Joseph Tabor, Univ of Arizona, Office of Arid Lands Studies, 1955 E 8th St, Tucson, AZ 85719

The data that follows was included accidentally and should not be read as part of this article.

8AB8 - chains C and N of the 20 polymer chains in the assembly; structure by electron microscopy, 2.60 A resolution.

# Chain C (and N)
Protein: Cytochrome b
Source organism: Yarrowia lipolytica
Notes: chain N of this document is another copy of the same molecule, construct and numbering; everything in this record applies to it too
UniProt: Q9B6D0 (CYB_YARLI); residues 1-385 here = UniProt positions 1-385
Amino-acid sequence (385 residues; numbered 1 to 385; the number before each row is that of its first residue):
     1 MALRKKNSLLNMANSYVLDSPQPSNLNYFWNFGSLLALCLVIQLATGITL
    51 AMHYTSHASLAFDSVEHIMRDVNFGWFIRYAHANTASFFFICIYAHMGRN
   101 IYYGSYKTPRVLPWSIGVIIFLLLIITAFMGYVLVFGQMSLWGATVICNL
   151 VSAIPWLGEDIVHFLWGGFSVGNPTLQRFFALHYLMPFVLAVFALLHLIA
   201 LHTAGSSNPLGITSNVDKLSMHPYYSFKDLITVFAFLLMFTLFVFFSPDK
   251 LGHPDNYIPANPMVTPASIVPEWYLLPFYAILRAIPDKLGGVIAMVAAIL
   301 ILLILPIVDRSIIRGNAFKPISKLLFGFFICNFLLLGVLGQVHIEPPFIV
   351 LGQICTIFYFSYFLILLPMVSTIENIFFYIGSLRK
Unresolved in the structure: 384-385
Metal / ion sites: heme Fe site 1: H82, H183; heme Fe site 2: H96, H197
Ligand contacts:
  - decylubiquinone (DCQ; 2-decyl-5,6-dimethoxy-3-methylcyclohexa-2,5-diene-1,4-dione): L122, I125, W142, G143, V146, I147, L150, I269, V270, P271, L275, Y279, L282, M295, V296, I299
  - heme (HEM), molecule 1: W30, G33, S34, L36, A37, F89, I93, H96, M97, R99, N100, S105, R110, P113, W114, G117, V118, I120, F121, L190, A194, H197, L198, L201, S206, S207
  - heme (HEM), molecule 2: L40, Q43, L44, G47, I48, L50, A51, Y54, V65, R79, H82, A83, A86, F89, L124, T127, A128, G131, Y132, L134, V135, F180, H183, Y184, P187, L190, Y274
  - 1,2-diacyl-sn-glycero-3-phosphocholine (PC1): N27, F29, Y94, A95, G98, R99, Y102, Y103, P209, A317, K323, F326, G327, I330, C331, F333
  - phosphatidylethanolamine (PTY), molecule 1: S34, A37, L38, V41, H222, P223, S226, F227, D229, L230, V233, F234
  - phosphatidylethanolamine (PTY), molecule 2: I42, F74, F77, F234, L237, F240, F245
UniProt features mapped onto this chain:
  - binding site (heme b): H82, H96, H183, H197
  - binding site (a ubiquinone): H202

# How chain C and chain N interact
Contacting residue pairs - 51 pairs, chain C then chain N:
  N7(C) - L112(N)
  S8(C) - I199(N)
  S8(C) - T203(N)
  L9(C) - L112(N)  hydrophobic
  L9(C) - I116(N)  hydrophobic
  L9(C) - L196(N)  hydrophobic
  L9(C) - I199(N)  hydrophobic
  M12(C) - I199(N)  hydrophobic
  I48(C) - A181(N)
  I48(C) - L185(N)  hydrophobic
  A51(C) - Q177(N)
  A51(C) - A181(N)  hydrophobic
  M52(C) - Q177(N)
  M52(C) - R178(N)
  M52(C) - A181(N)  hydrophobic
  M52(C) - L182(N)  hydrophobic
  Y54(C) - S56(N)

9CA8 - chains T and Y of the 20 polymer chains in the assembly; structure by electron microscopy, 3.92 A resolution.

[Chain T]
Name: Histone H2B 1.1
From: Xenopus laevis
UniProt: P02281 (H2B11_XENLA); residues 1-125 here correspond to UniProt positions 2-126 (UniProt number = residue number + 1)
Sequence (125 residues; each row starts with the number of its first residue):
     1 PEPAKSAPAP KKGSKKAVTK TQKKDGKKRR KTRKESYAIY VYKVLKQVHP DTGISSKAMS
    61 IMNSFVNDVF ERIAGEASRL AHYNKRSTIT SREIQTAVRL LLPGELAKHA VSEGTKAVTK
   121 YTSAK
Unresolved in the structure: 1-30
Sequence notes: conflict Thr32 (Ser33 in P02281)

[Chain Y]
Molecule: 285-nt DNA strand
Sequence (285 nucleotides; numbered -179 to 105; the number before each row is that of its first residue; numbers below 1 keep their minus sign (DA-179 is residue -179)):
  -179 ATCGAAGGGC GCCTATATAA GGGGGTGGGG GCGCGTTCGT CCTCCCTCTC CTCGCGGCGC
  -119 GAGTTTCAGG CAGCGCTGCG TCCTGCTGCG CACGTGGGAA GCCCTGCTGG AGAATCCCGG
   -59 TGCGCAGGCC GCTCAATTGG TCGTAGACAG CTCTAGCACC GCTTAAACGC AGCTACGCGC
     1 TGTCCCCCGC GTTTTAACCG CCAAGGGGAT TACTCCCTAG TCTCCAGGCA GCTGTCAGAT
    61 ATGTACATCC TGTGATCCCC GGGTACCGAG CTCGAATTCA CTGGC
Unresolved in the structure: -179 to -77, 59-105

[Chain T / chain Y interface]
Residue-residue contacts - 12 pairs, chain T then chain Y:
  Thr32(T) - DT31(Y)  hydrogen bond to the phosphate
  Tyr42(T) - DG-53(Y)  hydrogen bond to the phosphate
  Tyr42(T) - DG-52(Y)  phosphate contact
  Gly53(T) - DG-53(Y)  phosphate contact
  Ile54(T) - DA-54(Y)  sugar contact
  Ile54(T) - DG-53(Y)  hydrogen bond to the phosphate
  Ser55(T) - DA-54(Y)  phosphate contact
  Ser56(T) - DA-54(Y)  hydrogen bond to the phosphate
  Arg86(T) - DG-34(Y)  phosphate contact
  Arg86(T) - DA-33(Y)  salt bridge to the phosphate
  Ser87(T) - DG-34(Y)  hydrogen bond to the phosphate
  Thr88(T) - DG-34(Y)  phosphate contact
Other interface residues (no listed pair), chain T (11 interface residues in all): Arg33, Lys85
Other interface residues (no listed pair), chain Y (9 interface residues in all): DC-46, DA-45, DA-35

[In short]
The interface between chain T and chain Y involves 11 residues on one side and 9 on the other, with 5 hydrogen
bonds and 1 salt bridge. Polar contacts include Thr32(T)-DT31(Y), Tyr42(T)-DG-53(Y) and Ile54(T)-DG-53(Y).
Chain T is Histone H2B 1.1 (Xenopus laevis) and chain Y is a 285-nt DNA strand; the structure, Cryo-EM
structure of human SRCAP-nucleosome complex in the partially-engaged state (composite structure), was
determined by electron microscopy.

Experiences and examples will be presented that demonstrate the difficulties and value of applying ethnopedology in soil surveys. Local knowledge about soil and landscape types is limited by the relative importance of individual soils in a community. A further limitation is that classifications assign to the soils by communities may only be locally valid. Collecting and interpreting local knowledge from communities can be problematic because of the variable quality of knowledge between members of a community and the skill of interviewers. Thus the assurance of accuracy, precision, and consistency for capturing indigenous knowledge becomes a cost-benefit issue. One of the biggest benefits of including ethnopedology in conventional soil survey methods is that it provides a common means for talking about soils between locals and outsiders. Using this approach can speed the establishment of a more useful soil mapping and classification legend that simplifies the complexity and continuum of the landscape on criteria that are relevant to the soils that local population are managing. By applying an ethnopedological approach soil scientists can better translate and correlate different perceptions of the soil and its management. This helps the soil scientist identify management opportunities for neglected soils with higher production potential and also assures locally important soils are considered. This latter point is important when revising scientific classification systems for regions of the world with limited scientific based soil knowledge.Key words: Reduced costs, increased accuracy, and increased effectiveness of natural resource inventories, monitoring, and interventions can be achieved by including an ethnopedological approach to soil surveys.